Get you Pi Zero out for a spin with Persistence Of Vision – Pi Zero POV
Persistence Of Vision is an interesting subject that is fairly easy to achieve and from which there is plenty to learn.
In this article we are going to show you how to build a Raspberry Pi Zero POV setup to display text from a file using an LED bar. The fun part is that the Pi and all the rest of the hardware are spinning glued onto a PC fan to deliver a fantastic POV effect whilst remaining wirelessly connected to your network!
What is POV
You can experience persistence of vision in many ways and forms. Have you ever seen car wheels suddenly spinning in the other direction? Have you ever had fun with flip books? You certainly went to the cinema or watched a carton animation. The principle is very similar in all of these examples and revolves around how does the combination of the eye and brain interprets motion. What we perceive as motion in the examples above is given by the succeeding of discrete images shown to us at a specific rate. If the number of images per second is too low we perceive them as just pictures, get the right frame rate and you see motion!
Persistence of vision with LEDs has been a thing for a while and has been perfected over time to extremely sophisticated levels.
Our example works with eight LED arranged in an LED bar and installed on a rotating platform. When the platform, our CD, starts sniping, an LED which is ON will give the illusion of a bright disk. This is very similar to what would happen if a friend of yours would wave rapidly a flash light in your back garden at night giving you the impression of a magical ribbon.
Imagine that your friend is able to control the flash light very precisely and that he/she is also able to switch it on and off at very precise moments in its motion. In such conditions you could be able to see something that would remind you of Morse code.
In the same way, as the CD rotates, we will be controlling our LED bar with very precise timings and these will give you the impression of very complicated light patterns which eventually we have used to display characters.
Building the Pi Zero POV
The most important part of getting the Pi Zero POV to run smoothly is given by how do you fix the payload of this spinning rocket onto the CD. Placing the Pi Zero in the right place will make so that when turning, the whole setup will have as little as possible vibrations. The rule of thumb we followed was to drill two 3 mm holes on opposite sides of the central hole of the CD and so that they would sit on one of the disk diameters.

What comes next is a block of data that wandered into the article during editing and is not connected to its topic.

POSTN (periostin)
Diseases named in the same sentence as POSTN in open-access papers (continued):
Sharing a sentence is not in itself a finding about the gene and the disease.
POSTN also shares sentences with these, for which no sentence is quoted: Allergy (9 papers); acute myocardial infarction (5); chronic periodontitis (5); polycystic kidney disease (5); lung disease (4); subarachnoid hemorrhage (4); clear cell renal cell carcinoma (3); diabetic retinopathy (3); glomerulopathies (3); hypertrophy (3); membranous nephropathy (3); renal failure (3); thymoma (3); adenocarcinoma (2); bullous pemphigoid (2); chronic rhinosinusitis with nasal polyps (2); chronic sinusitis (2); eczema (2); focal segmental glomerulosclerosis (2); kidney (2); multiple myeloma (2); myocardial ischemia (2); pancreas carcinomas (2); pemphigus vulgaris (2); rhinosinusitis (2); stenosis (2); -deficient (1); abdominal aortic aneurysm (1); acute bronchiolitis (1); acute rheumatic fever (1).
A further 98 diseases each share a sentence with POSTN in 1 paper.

The two holes correspond to the ones on the Pi Zero’s PCB diagonally opposed to each other.
Fix the Pi with the spacers and install the rest of the components as shown in the picture.
The LiPo gets tucked in under the Pi.
Be creative about how you fix things and use the right amount of blue tack and cable ties.
We modified the LiPo battery terminals so that we could easily plug it into the charger without needing to take anything apart.
Use a spacer between the fan and the CD to keep things away from the fan frame
and lastly put together the LED bar as shown in the picture following the corresponding colour and GPIO pin numbers.
Tuning the rotation speed
Getting the timing right works better as a dark art than by making very complicated calculations and that’s how we approached the problem. We needed to make so that the frequency at which the PC fan is spinning and the frequency with which we are switching the LEDs on and off somehow converged to a point in which the illusion of floating text was acceptable. We started by choosing about 5-6V with a bench power supply to power our 12V PC fan. That meant the fan was turning slower or faster depending on the voltage selection of the power supply. In the meantime we started by blinking one of the LEDs with some regular timing and went off to see if a dotted line was appearing instead of the bright disc.
Changing the timing between flashes helped us tuning the dotted line so that it looked like a succession of bright and dark lines which appeared about the same length. (i.e. something like – – – – -)
Once we got there it was just a question of putting together the right code to show the characters we wanted.
In your own setup you will only need to adjust the voltage provided to the fan once the script is running until you see something floating in the air.
Going for a spin
We provided the demo code PiZeroPOV.py available via GitHub which will display the contents of pov.txt. The script will check the contents of the text file every 10 seconds and display them on the POV. As the Pi Zero is connected to your network via its wireless adaptor, you can change what’s being displayed at any time without needing to shutdown or alter the spinning system in any way. The only limitations of this demo script are that it only accepts lower-case characters and spaces anything else will brake it miserably but, hey, anybody can easily improve it given a bit of time and dedication.
So as you log into your rotating Pi Zero simply type
sudo python PiZeroPOV/PiZeroPOV.py &
and start editing the pov.txt by using nano
to get your messages in the air!
Contain the vibrations:
Even the cable connected to the LED bar will introduce substantial imbalance if not properly anchored. Pull all the slack of the cable to the centre of the CD and fix it tightly so that it won’t move once the disk is spinning. You might to experiment drilling a few holes to find the sweet spot where to place the LED bar but after a bit of trial and error you should have a stable enough setup
Get the demo script:
To get the script from GitHub run the following command form your home folder i.e. /home/pi